I thought I was pretty slick last week checking out Neil Young’s latest release Living with War from the public library for a five-hour drive to Ann Arbor.
Great album. He’s the real deal, Neil. You know how quickly we grow tired of CD’s and how expensive they are and how easily they get lost, damaged or misplaced? Try the library. Then you get the whole thing, not just a song or two that someone downloads for you.
But I got too confident. Someone tipped off the technology gods how happy I was and just like that, they cut me off. Somewhere around Youngstown, Ohio - where Mike Tyson was fighting a four-round exhibition match, the start of his improbable “World Tour” - after playing the CD through three or four times (I couldn’t believe “Impeach the President”; go, Neil), I got nothing, nada, bupkis (Yiddish for nothing).
The thing was spinning. I could hear some static. But no music. No Neil Young. No deal. And no one in the next truck stop could help.
“Buy another player?” someone tried suggesting.
Back to radio. Back to NPR. But each state I was driving through, each station I picked up, was pitching that eternal, repetitive fund-drive. Someone, save me! I switch to AM and catch Jerry Springer on Air America, my first Air America experience hit on the road. It really does exist. I could probably agree with Springer’s politics but who could get past the nutcase, hysterical ravings? He sounded just like the boys on Fox News. Is this what we do? Imitate the enemy?
For backup I had a collection of Edith Wharton short stories on cassette tapes. A friend of mine’s daughter was reading Edith Wharton for school over the summer and I thought it might be a good time to review. She’s not bad in a pinch. In fact last night, trying to break a developing and stupid addiction to watching sports on television, I slipped in a tape and listened to some stories of upper-class New Yorkers in turn-of-the-century America while I watched the World Series on mute and folded some laundry.
The perfect multitasking evening. Especially since by the time I went to bed I could see the Detroit Tigers were winning.
But on that dreary fall day of highway driving, Edith Wharton’s patrician, intercontinental world wasn’t what I wanted. So I bit the bullet and put into the old, reliable cassette deck the first of a 12-tape set of French instruction I had also checked out of the library.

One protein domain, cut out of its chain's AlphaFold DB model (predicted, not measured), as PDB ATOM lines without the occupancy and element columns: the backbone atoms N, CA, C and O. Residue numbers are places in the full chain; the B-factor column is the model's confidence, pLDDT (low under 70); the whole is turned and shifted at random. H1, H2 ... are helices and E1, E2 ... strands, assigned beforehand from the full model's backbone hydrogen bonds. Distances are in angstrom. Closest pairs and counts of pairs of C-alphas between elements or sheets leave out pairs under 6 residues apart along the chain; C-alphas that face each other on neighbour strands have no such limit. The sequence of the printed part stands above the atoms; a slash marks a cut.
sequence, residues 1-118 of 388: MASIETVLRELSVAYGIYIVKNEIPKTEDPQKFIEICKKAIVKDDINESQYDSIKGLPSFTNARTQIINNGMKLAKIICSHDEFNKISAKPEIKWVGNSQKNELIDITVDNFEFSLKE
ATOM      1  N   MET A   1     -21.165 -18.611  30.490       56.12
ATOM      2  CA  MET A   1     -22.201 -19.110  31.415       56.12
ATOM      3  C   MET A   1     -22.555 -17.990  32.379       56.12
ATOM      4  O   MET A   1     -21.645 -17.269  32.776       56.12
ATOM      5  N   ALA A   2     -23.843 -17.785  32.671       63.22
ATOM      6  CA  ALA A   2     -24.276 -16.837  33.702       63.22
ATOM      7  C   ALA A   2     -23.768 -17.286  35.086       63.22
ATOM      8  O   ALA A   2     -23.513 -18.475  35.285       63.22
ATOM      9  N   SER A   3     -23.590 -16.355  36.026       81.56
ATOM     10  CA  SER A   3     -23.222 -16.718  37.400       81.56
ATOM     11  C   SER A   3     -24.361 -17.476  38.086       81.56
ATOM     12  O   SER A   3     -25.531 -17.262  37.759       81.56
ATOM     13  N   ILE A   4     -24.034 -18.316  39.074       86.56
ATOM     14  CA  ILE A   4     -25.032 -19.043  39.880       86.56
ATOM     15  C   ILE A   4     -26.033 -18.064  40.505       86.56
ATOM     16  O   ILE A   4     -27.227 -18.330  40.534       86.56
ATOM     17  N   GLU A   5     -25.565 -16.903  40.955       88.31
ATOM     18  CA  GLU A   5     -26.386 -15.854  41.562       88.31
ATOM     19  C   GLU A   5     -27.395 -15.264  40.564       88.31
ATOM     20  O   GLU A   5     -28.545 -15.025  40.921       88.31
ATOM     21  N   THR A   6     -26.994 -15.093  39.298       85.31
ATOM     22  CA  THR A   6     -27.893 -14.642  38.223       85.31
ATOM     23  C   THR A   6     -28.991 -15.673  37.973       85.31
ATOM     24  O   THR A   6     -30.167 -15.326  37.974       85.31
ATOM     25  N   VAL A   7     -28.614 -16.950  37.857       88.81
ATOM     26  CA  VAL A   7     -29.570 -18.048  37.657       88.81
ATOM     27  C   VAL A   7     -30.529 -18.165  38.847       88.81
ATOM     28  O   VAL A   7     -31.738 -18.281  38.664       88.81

For me, French, something I took in high school and college, is a language that produces prodigious sweating and lots of agitation. I like French. It doesn’t like me, but that doesn’t stop me. For some reason or another I keep trying.
I know the French are whiners and they’re cold and snotty and that Spanish is the language du jour to learn. Yet I continue.
But in the same way I don’t think I’ll ever fit into a size 10 dress or a size 6 pair of stilettos, it’s going to take a miracle for this French thing to happen, despite the efforts of a Quebecois friend I met through an ad I put on Craig’s List (“Wanted: someone to speak French with”).
When we met we had one rule: no English. We would converse. We would drink wine. We would tell a story - une histoire - en Francais, in French.
“Raconte moi une histoire,” she said. “Tell me a story.”
I made her go first. Turns out my young Canadian friend moved to the States for love. In her real life, she teaches drama to small children in her beloved adopted province, British Columbia, but in this country the only job she could get was as a nanny.
Her story, she said, was tres triste. Very sad. One day, realizing she forgot something, she stopped back into her apartment with her two-year-old charge only to find her boyfriend kissing someone else - another man.
At least I think that’s what she said. It was in French!
“Un homme?” I said. “Il embrace un homme?”
Then I tried to tell her a story someone sent me about the politically correct, progressive, eco-friendly city of Seattle and how it was using goats - chevre - to cut grass - herbe.
“Marijuana?” she said, good British Columbia hippy that she was.
No. Grass! Verde? Green?
Like my deal with trying to relearn French (or wear stilettos), choosing this saga to translate was a tough assignment. Fortunately I had a printed copy of the story.
Better yet, when I gave her a lift home, she knew how to fix my CD. I had pushed the wrong button.
“C’est magnifique!” I said.
Life is good.